28,813 posts, read 62,855,812 times
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Quote:
Originally Posted by Silverfall View Post
You make it sound like living on the cheap is a bad thing.
Nope. I'm saying that not living on the cheap but calling it so... is the bad thing.
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Old 08-21-2019, 05:56 PM
 
10,149 posts, read 8,323,495 times
Reputation: 13914
Quote:
Originally Posted by jackmichigan View Post
I think that the question would have been better phrased as above.

Local zoning ordinances generally restrict what can be built by private developers. I studied numerous zoning ordinances while in Urban Planning grad school and nearly every community PROHIBITS the construction of smaller dwellings. A lot of it is geared towards keeping lower-income people out of the community, but it also serves to limit the housing choices available to all. Local governments should not be forcing people to build a 2,500+ square foot house if they wish to build an 800 square foot house, or even smaller. The size of most new-built houses has gotten ridiculously large in my area. Having smaller housing options available would be good. I think that high-quality, well-designed smaller houses--even micro ones--would sell well if only local governments would allow them.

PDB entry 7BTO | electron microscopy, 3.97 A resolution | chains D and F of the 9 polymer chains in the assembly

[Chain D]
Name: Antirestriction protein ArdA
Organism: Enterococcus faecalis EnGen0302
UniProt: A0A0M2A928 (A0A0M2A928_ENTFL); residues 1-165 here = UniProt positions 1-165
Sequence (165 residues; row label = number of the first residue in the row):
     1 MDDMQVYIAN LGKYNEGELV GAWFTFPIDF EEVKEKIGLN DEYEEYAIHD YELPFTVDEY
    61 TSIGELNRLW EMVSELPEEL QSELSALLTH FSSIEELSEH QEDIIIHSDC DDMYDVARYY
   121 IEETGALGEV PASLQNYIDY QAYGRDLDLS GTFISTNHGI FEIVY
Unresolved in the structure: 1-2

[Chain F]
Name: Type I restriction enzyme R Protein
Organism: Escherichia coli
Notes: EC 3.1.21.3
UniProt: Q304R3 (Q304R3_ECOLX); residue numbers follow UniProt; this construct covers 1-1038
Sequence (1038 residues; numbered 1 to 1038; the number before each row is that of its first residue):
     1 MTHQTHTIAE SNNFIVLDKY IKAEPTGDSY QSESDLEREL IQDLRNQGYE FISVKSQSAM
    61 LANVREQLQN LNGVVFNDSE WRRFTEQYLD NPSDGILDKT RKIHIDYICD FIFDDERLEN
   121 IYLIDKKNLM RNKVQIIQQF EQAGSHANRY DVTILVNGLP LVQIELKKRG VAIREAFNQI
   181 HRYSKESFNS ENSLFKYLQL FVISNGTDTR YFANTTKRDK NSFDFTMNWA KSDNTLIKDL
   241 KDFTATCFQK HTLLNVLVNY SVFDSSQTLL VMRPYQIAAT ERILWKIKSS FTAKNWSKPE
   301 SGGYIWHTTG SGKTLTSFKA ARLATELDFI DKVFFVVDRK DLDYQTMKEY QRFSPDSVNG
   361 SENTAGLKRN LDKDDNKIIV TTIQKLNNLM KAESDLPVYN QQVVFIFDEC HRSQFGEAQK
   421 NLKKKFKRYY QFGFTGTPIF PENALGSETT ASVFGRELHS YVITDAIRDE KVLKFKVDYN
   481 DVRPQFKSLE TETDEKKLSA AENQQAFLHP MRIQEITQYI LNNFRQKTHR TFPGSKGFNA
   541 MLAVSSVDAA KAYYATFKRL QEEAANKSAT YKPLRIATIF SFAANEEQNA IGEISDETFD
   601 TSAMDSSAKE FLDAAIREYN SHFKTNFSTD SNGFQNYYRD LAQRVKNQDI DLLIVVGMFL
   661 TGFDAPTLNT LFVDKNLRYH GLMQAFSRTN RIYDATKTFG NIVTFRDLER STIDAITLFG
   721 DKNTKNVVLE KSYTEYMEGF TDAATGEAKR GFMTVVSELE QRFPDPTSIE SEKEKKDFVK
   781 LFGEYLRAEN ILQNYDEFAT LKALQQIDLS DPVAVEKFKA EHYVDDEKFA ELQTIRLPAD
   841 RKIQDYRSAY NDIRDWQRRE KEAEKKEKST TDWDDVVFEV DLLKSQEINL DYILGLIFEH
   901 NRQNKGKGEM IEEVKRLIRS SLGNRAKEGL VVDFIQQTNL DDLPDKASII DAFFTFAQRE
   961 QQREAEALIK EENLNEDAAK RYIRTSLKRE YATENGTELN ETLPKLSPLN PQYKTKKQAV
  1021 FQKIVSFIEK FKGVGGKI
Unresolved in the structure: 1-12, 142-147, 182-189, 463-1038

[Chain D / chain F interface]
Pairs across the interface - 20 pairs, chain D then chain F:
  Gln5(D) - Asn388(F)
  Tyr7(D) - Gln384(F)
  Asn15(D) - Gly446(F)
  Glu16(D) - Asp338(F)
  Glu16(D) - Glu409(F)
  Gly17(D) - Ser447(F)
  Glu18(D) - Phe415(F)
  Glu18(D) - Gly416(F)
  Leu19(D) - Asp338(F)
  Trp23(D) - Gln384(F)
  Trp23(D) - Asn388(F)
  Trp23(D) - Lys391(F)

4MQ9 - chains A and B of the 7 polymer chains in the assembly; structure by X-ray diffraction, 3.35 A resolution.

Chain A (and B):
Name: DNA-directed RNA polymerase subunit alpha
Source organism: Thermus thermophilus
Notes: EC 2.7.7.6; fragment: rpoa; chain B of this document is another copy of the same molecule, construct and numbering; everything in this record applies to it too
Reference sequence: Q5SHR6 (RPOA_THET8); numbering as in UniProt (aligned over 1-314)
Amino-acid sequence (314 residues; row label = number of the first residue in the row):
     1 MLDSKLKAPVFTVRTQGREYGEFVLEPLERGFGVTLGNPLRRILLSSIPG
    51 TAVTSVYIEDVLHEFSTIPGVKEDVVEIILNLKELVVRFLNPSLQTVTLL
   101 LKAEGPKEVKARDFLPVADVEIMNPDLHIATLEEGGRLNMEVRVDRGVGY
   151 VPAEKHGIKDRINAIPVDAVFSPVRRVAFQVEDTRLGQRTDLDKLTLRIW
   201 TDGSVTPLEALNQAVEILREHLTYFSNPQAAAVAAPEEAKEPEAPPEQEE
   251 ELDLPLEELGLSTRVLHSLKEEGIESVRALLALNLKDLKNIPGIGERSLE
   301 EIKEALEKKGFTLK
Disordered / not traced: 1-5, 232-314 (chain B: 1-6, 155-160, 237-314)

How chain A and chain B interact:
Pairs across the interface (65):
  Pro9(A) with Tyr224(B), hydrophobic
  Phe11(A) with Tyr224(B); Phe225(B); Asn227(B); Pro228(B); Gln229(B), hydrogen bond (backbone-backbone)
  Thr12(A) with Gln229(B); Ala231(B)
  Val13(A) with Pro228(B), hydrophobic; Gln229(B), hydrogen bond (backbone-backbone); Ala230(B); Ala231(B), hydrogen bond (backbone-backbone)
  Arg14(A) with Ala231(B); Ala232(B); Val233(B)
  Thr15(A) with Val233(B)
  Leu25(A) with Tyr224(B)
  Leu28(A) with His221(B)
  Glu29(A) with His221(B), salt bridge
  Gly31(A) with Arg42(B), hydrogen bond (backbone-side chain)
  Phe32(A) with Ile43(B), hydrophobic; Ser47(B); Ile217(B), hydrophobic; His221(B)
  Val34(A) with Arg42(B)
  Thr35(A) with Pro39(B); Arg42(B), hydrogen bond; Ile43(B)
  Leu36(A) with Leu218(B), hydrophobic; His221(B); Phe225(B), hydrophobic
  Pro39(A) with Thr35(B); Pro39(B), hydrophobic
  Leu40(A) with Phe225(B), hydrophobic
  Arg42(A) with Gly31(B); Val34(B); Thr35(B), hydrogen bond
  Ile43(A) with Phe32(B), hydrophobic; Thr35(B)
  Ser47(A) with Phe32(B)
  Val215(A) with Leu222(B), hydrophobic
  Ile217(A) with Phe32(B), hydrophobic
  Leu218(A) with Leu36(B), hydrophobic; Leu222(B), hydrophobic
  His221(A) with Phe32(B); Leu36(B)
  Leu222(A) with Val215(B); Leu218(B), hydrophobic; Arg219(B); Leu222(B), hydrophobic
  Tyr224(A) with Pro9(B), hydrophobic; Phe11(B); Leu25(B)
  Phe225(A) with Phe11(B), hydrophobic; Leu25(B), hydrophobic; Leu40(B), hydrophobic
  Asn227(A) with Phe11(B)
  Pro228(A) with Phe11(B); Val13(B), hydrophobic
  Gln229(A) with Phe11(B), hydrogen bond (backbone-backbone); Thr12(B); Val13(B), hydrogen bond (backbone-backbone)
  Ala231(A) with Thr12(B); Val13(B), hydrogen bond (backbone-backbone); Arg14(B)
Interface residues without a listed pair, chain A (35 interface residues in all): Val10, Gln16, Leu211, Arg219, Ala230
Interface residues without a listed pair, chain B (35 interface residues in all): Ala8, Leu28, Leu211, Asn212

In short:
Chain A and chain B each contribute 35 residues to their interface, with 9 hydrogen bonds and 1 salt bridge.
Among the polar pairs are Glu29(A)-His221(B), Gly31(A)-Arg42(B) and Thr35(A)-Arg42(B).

Exactly! That’s what I meant by consider! Building codes and regulations in some areas prevent such developments.
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Old 08-21-2019, 06:41 PM
 
6,830 posts, read 8,178,349 times
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Quote:
Originally Posted by victimofGM View Post
Exactly! That’s what I meant by consider! Building codes and regulations in some areas prevent such developments.
I understood what you meant, but I think that some people mistook it as the cities themselves being the ones to build the apartments.
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Old 08-21-2019, 07:56 PM
 
145 posts, read 81,736 times
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I'm okay with new buildings having micro apartments as long as those apartments have full kitchens and bathrooms and proper light/air/ventilation. It can be done but it's not easy.
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Old 08-21-2019, 08:51 PM
 
1,085 posts, read 302,959 times
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And people will hate it... but the "micro" apartments will quickly become the only thing that is affordable, so people will rent them anyway. Doesn't mean they want them, just that they have no choice.


Quote:
Originally Posted by Silverfall View Post
The first one that went up in Portland, OR a few years ago replaced a run-down single-family home with a 54 unit micro-apartment building. The units are 150-225 sq feet. They filled up quickly as they were under $1000 for a unit. There is ample demand for small micro-units. Portland's minimum is 150 sq feet so, yes, I think city codes should allow for them and then let the market decide if there is demand.
$1000 for a closet??? Sounds like there is "ample demand" only because who can afford anything else???


Quote:
Originally Posted by tijlover View Post